[“Bocca della Verita,” by Joshua Weiner, from From the Book of Giants, published 2006 by The University of Chicago Press.]

This next one came about through the convergence of three kinds of details I happened upon. One is very personal: it was an object that a friend who had gone to India and returned with and presented to my son, Gus, when he was just, you know, a few weeks old. And it was an embroidered parrot, and it hung over his changing table—and I was spending a lot of time at that table. That parrot started to speak to me as well. The other thing is that people used to ask me whether my son Gus’s name was short for anything, and I would say that it was short for asparagus. The third thing is when I learned that the area in New York around where the Twin Towers fell was being referred to as “the frozen zone,” which to me sounded like a kind of ice-cream concession stand in a student union, or something like that. You know, let’s go down to the Frozen Zone and get a cone.

[“Hanging Mobile,” by Joshua Weiner, from From the Book of Giants, published 2006 by The University of Chicago Press.]

[“Trampoline,” by Joshua Weiner, from From the Book of Giants, published 2006 by The University of Chicago Press.]

[“Games for Someone,” by Joshua Weiner, from From the Book of Giants, published 2006 by The University of Chicago Press.]

[“The Bed,” by Joshua Weiner, from From the Book of Giants, published 2006 by The University of Chicago Press.]

This is called “Weegee: Coney Island Beach after Midnight.” It’s in the voice of the great photographer, photojournalist, Weegee. If you don’t know the name, you would recognize the images—some of the really great photojournalist images of twentieth  century America were taken by Weegee. The movie audience with the 3-D glasses on, when all you see is them: that’s Weegee. One of the things Weegee liked to do was take his camera and go out onto the beach, Coney Island at midnight, and take pictures of people doing stuff out there. This poem was inspired by a particular image that appears in Weegee’s great book, Naked City, which was published in the forties. It’s in his voice, but the poem steals a stanza from Hardy—and I’m not sure how Weegee’s voice gets into Hardy, but when I found the stanza by Hardy, I knew that it was the shape of this very American, hardboiled urban voice of Weegee’s. And it sounds like this:

Weegee: Coney Island Beach after Midnight

No moon is good. I take off my shoes
And go silently so as not to lose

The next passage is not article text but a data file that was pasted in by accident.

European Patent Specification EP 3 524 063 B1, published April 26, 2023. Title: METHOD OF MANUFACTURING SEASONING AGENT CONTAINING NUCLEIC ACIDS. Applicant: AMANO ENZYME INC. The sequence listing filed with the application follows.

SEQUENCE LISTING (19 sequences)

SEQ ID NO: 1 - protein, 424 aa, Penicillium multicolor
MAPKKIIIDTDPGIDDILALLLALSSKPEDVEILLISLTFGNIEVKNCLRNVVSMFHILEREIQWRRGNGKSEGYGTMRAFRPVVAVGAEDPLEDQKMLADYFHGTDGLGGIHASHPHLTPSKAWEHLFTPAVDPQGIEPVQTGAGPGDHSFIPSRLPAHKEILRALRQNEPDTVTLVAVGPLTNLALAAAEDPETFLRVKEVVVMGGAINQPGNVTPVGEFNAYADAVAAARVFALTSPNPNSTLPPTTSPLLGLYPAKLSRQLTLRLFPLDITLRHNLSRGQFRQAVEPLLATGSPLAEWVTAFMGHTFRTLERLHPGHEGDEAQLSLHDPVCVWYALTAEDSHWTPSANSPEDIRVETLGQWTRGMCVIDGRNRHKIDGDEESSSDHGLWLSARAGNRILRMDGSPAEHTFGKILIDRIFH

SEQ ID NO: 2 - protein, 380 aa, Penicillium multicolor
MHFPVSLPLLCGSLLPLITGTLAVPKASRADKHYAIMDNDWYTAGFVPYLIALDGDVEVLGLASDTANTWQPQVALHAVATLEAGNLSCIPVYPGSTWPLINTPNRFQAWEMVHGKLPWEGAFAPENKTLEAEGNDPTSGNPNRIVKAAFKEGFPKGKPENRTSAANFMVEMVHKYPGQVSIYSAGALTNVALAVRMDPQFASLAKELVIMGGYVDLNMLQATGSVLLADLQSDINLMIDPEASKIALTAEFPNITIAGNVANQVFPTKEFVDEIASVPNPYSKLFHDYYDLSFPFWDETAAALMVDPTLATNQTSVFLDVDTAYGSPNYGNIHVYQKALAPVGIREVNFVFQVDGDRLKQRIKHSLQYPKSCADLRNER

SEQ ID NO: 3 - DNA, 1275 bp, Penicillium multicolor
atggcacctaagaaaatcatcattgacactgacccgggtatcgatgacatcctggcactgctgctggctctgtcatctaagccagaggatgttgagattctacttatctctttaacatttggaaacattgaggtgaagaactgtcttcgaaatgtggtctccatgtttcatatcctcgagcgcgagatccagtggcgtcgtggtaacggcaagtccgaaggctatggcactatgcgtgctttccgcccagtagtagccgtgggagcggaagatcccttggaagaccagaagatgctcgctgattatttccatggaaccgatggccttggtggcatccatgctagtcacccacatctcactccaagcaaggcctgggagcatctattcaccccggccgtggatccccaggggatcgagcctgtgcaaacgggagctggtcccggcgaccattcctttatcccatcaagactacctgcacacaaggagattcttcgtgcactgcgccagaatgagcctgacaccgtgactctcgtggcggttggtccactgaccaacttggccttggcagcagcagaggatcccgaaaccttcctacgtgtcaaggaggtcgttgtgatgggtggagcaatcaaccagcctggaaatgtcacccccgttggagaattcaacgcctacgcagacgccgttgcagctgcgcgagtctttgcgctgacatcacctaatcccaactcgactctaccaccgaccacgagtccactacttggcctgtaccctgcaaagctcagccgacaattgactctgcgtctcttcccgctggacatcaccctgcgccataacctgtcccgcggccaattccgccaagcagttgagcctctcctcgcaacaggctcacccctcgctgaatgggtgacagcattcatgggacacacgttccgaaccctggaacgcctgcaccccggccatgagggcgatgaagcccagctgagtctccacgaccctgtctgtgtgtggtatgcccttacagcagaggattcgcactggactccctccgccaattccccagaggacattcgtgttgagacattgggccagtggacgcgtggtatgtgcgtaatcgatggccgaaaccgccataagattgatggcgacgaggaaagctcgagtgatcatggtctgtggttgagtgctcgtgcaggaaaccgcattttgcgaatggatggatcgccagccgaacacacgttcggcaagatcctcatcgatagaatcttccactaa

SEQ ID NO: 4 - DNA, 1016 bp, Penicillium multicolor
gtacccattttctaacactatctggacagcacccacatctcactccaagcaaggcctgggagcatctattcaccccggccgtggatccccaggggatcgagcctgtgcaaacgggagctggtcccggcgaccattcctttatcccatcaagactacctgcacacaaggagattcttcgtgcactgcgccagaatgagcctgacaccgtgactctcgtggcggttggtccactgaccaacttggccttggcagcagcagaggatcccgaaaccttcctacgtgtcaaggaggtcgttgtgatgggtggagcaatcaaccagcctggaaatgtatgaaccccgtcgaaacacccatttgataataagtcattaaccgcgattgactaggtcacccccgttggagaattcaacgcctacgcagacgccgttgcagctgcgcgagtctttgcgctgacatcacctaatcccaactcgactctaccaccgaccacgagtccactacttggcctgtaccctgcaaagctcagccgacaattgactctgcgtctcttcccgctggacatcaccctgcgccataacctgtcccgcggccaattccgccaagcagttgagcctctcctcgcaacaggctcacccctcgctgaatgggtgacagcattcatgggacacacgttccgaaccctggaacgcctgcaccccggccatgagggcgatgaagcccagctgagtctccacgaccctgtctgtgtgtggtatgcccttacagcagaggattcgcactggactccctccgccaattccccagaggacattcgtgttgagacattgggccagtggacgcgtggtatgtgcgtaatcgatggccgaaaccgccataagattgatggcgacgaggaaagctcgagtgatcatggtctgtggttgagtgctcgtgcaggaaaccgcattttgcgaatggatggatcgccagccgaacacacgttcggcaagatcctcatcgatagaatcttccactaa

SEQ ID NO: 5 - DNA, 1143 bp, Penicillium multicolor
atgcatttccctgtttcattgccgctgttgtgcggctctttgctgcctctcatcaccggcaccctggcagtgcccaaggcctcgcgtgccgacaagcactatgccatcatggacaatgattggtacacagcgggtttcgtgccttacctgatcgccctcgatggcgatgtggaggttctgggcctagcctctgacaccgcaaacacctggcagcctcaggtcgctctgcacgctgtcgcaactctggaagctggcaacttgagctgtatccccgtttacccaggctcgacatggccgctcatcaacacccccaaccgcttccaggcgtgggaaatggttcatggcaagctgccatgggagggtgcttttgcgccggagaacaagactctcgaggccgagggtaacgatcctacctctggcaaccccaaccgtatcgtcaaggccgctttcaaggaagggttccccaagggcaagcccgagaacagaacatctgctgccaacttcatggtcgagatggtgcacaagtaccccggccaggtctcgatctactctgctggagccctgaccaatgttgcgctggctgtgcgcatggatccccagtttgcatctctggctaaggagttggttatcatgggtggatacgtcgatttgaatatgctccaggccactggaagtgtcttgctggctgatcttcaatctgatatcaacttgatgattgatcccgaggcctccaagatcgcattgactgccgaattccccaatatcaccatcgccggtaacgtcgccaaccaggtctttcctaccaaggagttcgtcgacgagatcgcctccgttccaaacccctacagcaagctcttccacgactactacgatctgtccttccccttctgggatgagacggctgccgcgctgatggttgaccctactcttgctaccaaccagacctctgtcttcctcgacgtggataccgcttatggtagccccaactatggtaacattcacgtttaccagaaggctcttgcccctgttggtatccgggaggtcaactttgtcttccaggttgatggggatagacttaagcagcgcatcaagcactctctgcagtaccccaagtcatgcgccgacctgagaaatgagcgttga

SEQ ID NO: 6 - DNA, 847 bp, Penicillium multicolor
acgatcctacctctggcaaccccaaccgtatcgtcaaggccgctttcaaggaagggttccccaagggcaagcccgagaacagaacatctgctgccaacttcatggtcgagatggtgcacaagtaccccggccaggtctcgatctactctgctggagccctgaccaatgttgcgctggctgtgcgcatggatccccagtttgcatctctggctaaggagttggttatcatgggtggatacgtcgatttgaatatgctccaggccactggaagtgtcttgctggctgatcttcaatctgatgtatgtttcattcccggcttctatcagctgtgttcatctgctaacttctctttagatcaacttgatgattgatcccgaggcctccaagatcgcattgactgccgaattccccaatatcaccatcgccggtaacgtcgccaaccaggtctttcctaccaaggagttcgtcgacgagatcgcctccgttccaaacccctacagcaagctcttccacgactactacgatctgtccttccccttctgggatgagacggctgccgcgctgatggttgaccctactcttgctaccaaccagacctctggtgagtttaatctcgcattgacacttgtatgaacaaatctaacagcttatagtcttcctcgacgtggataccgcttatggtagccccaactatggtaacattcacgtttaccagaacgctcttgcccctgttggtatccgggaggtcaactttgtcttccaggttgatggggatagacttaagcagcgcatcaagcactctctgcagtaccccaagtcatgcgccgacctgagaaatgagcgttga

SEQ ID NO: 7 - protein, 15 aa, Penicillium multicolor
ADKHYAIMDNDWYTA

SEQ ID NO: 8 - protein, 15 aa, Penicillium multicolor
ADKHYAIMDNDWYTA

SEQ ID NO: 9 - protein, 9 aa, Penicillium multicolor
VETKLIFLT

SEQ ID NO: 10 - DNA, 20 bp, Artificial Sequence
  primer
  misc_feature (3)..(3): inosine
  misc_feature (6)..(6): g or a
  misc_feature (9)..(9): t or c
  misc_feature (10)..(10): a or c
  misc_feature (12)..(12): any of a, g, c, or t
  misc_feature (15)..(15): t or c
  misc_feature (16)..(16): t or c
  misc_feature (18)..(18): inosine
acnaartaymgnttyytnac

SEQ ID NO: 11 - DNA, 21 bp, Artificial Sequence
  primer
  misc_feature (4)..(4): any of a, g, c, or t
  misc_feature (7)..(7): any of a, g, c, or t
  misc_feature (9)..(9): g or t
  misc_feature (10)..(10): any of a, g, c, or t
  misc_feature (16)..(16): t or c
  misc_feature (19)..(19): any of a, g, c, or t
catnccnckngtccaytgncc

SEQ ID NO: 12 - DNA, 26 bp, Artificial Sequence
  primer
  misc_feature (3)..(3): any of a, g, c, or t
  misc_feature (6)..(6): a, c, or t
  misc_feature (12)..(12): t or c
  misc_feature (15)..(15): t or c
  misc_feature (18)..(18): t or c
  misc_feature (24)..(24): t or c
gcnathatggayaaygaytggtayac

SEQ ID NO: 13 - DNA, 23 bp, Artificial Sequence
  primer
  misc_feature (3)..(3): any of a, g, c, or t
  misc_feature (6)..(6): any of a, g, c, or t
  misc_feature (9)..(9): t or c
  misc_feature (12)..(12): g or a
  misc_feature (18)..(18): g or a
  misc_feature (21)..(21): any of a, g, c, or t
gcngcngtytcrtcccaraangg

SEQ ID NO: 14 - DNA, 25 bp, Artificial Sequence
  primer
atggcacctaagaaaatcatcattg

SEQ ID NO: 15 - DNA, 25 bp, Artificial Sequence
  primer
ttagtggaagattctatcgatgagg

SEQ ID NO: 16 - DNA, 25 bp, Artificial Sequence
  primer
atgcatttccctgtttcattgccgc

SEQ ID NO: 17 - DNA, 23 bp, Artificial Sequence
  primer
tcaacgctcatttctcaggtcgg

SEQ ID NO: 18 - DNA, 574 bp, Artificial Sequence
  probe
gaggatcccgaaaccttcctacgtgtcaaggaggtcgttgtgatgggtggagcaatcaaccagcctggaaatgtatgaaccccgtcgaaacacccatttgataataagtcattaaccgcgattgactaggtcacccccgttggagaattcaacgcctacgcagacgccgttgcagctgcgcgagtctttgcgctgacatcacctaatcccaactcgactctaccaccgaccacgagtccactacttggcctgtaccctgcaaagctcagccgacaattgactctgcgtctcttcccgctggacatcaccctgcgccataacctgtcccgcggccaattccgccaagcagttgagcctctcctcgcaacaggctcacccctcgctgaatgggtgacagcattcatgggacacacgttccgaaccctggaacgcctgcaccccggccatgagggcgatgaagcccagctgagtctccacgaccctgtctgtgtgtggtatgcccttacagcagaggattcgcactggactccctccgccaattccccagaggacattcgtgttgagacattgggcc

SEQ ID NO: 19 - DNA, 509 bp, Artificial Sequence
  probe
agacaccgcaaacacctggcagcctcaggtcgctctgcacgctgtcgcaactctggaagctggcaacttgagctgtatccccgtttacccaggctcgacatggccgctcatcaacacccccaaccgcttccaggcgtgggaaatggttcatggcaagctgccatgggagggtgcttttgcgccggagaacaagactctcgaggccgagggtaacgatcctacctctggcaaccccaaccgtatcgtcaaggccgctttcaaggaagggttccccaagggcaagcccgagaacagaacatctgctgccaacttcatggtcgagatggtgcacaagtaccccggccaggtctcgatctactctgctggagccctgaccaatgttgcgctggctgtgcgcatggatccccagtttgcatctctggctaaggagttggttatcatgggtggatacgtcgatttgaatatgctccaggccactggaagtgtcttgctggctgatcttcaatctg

The shot I know is lurking there—
            American made
            Is my stock-in-trade,
As whatever’s in the frame I choose,
I chose, though it’s like I wasn’t there.

What’s out there? Why, sweethearts in love
Making love out where it’s dark enough.
I wouldn’t disturb them for the world.
             Each kiss, what’s left
             Between each breath—
Hard work, but the kind that makes you laugh.
There goes a match. What’s that I heard?

There, in the lifeguard station lookout,
Lovers exhausting each other’s doubt.
I’ll catch them fast without a flash:
            To make it clear
            How they appear
Like drags inhaling their way to ash,
Or a mouth getting ready to shout . . .

Too dark to have used the range finder there,
It’s like scooping yourself, your feeling, where
Trying to find the way, you’re caught
            (The frame in which
            Your subjects twitch)
Alive, exposed, and as if too near:
The lens opens and you take the shot.

Why they were up there near the sky
I thought I’d see as the fluid primed
The image into a final shape;
            But all I found
            Was a kind of sound,
A woman up there like a lie,
Alone and bewildered after the rape.

You can read the “Lifeguard Only” sign
She leans against. There’s no clear line
Between her hair and where the night
             Begins to fan
             Out in a plan
Expanding further than stars can shine,
And outside my frame to make it right.

What did she choose, which choice was deferred
As she waited for the bus without a word
No matter where she sat to wait?
             All that is there:
             The apparent stare
Out to the wave that can’t be heard
That she readies herself to contemplate. 

(reprinted by permission of University of Chicago Press)

I was living in Rome for a year, and I had a chance to travel around, and one of the places I went to was the ancient site of Herculaneum, outside the environs of Naples. And one of the things I found there was a postcard that I liked very much. I purchased it with the intention of sending it to a friend, the poet Thom Gunn, but he died before I could mail it. This poem’s called “Postcard to Thom.”

[“Postcard to Thom,” by Joshua Weiner, from From the Book of Giants, published 2006 by The University of Chicago Press.]

This one is a kind of companion; it’s called “Found Letter.” In the first line I address someone else named Josh.